Poem of the Month, August 2011Posted: 2011/08/03
GUNS AND VEGETABLES: MARKET DAY IN HEBRON
By Susan Evangelista (1997)
I am just a simple woman
From a small village in the Philippines
Where we have a market only twice a week:
Wednesdays and Saturdays.
I go there to buy vegetables,
And a few shrimps to cook with them,
Sometimes a bit of meat.
(I raise my own chickens
And they give me eggs too.)
I like to market:
I buy shrimps from my friend Lina –
Her husband is a fisherman.
I know the women who sell greens too,
And always stand chatting with them.
They usually have news from other towns.
I find out who is getting married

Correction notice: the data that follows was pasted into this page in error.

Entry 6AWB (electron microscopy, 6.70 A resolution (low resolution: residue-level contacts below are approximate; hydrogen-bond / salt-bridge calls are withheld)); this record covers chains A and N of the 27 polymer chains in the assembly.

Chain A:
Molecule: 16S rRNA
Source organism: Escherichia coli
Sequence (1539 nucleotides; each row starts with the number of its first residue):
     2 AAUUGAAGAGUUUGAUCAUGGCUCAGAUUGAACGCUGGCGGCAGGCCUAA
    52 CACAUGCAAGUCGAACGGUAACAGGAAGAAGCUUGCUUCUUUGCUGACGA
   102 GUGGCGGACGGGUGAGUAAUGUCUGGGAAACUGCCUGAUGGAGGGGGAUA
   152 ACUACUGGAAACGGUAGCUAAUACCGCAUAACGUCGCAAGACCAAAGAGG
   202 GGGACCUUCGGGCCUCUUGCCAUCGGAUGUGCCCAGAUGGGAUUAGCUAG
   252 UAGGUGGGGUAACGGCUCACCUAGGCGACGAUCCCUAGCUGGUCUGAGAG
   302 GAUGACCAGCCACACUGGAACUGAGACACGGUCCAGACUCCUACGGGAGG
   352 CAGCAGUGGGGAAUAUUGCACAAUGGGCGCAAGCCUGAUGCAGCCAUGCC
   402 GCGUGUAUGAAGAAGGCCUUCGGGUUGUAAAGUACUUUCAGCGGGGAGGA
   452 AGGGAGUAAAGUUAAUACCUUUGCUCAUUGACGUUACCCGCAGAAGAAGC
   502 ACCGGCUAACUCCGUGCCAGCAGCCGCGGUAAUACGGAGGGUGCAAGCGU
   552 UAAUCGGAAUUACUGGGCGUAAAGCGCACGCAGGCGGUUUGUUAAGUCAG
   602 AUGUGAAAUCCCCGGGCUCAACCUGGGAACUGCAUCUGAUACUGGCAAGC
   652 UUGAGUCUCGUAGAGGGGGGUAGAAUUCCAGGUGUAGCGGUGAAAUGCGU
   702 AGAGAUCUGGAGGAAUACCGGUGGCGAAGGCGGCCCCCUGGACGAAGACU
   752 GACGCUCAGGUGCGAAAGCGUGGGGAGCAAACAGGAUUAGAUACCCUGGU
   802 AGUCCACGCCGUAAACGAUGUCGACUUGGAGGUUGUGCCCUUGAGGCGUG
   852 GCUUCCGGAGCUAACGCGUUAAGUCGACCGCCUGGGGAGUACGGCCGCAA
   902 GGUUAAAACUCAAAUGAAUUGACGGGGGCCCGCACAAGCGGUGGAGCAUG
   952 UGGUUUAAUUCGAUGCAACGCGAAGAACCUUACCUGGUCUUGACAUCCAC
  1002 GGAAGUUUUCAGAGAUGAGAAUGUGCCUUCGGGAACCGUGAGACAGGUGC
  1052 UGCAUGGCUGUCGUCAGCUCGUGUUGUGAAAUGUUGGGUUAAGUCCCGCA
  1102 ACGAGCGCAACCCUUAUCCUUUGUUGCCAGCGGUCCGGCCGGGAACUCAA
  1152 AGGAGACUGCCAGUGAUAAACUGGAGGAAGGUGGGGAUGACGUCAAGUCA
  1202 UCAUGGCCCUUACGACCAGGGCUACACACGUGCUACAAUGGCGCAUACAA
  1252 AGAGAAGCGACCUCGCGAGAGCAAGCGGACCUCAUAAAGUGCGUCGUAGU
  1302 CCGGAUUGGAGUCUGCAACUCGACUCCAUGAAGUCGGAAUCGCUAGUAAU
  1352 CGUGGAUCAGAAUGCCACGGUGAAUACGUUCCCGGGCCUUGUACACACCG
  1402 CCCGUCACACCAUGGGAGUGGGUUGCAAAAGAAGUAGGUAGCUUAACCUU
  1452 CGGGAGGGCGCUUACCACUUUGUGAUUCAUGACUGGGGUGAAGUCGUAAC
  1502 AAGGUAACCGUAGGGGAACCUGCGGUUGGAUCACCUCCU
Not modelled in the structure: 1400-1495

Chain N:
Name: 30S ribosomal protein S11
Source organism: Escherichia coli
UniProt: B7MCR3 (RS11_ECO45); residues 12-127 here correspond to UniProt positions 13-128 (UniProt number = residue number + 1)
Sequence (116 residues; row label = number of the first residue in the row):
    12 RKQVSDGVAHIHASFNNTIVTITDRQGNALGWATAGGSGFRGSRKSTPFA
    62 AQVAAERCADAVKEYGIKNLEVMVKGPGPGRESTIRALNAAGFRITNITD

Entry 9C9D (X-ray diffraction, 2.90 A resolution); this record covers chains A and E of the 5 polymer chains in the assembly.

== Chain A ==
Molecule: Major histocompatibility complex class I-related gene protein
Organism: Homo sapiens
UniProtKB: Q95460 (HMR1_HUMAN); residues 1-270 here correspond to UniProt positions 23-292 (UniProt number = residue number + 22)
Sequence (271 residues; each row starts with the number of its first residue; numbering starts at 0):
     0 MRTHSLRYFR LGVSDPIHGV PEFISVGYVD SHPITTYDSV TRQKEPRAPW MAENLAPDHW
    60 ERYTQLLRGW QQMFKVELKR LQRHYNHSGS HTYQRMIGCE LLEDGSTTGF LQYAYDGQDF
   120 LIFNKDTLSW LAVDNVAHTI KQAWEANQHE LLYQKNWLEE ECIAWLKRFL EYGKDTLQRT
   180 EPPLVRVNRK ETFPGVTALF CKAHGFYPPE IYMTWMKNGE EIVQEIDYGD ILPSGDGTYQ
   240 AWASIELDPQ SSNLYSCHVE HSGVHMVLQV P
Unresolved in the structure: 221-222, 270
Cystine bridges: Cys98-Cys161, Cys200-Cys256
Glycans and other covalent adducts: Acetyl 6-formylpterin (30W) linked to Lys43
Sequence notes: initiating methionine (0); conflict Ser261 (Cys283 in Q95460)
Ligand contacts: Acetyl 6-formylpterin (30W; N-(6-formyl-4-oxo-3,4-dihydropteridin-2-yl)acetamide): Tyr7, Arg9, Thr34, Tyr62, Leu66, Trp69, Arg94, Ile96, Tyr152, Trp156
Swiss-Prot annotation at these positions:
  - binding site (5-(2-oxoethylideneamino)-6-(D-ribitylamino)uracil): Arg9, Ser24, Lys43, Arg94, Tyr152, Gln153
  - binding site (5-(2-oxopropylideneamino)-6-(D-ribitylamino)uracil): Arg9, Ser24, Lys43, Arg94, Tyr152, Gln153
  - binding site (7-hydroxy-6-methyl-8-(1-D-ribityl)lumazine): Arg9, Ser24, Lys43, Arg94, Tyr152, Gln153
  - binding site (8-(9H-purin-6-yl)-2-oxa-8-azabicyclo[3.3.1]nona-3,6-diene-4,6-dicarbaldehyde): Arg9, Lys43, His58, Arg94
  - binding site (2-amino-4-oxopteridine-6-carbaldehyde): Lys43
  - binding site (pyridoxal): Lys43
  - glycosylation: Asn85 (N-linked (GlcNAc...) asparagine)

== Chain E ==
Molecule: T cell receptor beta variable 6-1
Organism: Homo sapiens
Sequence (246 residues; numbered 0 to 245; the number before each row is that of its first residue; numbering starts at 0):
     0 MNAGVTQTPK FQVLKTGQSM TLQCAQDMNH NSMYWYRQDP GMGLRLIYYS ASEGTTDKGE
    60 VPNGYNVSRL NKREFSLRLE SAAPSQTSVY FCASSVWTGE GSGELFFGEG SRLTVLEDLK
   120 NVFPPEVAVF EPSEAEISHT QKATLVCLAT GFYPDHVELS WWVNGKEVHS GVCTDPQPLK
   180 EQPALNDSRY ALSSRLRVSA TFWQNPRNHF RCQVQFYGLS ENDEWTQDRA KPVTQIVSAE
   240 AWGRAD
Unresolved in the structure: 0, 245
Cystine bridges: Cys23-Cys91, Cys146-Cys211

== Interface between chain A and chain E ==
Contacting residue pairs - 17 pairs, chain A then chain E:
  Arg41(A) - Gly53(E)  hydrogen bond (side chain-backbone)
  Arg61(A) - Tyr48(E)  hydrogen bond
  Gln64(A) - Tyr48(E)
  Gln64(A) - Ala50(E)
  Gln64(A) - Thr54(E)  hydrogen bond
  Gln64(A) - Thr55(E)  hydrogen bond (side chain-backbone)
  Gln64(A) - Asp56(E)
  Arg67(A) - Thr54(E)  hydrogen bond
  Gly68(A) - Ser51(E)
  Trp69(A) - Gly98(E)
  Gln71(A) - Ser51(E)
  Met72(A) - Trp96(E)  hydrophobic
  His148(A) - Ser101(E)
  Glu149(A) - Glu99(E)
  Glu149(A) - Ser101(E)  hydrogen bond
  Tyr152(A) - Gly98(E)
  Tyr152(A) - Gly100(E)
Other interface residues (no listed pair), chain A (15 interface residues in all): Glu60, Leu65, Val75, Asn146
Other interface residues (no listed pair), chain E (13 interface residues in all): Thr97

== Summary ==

And whose baby has come.
And I return home feeling
That Life is full.
I wonder what it is like
To be a Jewish settler woman
And to go to the market in Hebron
With an Israeli soldier beside me
With a gun.
Could I enjoy a friendly chat?
Could I endure the hostile gaze,
The sullen thrust of merchandise for money?
Could there be any bargaining?
Would the exchange include friendly information?
Could I meet the vendor’s eye?
I suppose I would get good prices that way
And surely spend less time.
But no woman wants to market like that
In a marketplace with ghosts of pain
Under armed escort
As a threat to all who go there.
Israeli women, Palestinian women:
Free them from politics, from ideologies,
So that they may enjoy marketing
Like normal women
And go home again
Feeling that life is full!
This poem was first published in Horizon No. 2, IFLAC’s online magazine (1997-2002).